Latvia becomes 18th eurozone member
Updated: 2014-01-01 16:13
Gov. of Bank of Latvia Ilmars Rimsevics, Estonian Prime Minister Andrus Ansip, Latvian Prime Minister Valdis Dombrovskis and Latvian Finance Minister Andris Vilks (L-R) hold euro notes in Riga, Lavia, Wednesday, Jan 1, 2014. Latvia celebrated the new year as the 18th member of the eurozone. [Photo/icpress.cn]
A cashier inspects an euro banknote at a supermarket in Riga January 1, 2014. [Photo/Agencies]
RIGA - After three years of economic struggle, Latvia successfully emerged from a severe recession and became the 18th member of the eurozone on Tuesday.
After joining the European Union in 2004, Latvia took some time joining the euro, with the Latvian government deciding in 2010 to enter the eurozone on January 1, 2014.
It applied for eurozone membership in March 2013 and the European Union supported Latvia's application on the condition that it will curb its inflation and debt level.
Latvia's joining marks an easing of the debt-crisis pressure that has lasted for about five years.
There have been encouraging signs , particularly in recent months, that an economic recovery is underway in Europe. After contracting up until the first quarter of 2013, the European economy started to grow again in the following two quarters.
"Economic growth is expected to gradually gather pace over the forecast horizon to 1.4 percent in the EU and 1.1 percent in the euro area in 2014," said the 2013 Autumn economic forecast of the European Commission.
In 2015, the economic growth of the EU and the eurozone is expected to further accelerate, reaching 1.9 percent and 1.7 percent, respectively.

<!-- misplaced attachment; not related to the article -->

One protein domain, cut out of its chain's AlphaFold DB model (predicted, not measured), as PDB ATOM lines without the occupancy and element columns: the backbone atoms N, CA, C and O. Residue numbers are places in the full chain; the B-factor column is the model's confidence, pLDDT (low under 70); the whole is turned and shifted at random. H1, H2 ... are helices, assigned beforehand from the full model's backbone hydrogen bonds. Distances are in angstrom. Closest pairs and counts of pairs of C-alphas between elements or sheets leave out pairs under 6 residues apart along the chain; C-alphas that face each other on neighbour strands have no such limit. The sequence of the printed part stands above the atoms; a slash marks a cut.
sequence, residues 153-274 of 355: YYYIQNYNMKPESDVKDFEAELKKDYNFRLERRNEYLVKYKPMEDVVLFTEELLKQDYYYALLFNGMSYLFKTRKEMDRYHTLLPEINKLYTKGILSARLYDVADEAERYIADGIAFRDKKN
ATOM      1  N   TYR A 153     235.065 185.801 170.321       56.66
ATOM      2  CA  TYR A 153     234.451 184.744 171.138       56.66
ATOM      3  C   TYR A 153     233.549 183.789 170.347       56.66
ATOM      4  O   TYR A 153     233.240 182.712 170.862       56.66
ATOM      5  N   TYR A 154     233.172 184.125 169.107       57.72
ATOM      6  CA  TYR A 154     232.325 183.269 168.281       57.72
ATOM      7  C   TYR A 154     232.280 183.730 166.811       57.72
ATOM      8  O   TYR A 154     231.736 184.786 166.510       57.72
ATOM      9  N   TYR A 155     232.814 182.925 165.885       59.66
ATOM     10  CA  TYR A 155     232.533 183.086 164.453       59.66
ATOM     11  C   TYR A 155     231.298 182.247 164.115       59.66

"There are increasing signs that the European economy has reached a turning point," Vice President Olli Rehn said at a press conference in September.
Analysts believe that by joining the eurozone, Latvia will not only benefit from EU's sound ground for economic growth, but also see more convenience from external markets such as China, the U.S., Canada and Japan, which have mutual investment or free trade deal talks with the EU.
At the same time, Latvia could enjoy lower borrowing costs and more foreign investment.
Moreover, joining the eurozone could trigger the devaluation of Latvia's currency and thus boost the country's export.
As part of celebrations marking Latvia's entry at midnight on Monday in central Riga, Valdis Dombrovskis, Latvia's acting prime minister, withdrew a euro banknote from a bank machine.
Dombrovskis said that it was an opportunity for the country's economic development as a member of the world's second largest currency, though it should not relax its fiscal policy.
"We should know how to use this opportunity in the best possible way so as to facilitate the economic and social development of Latvia," he said, adding that the move to become the eurozone's 18th member would make 2014 an historic year for the country.
Tens of thousands of Latvians gathered at a square in the capital to celebrate the New Year and the adoption of the euro.
The euro and Latvia's national currency lat have been simultaneously in circulation for two weeks, and the lat will cease to be legal tender on January 15.
Latvia is the second Baltic Sea country to adopt the euro, following Estonia in 2011.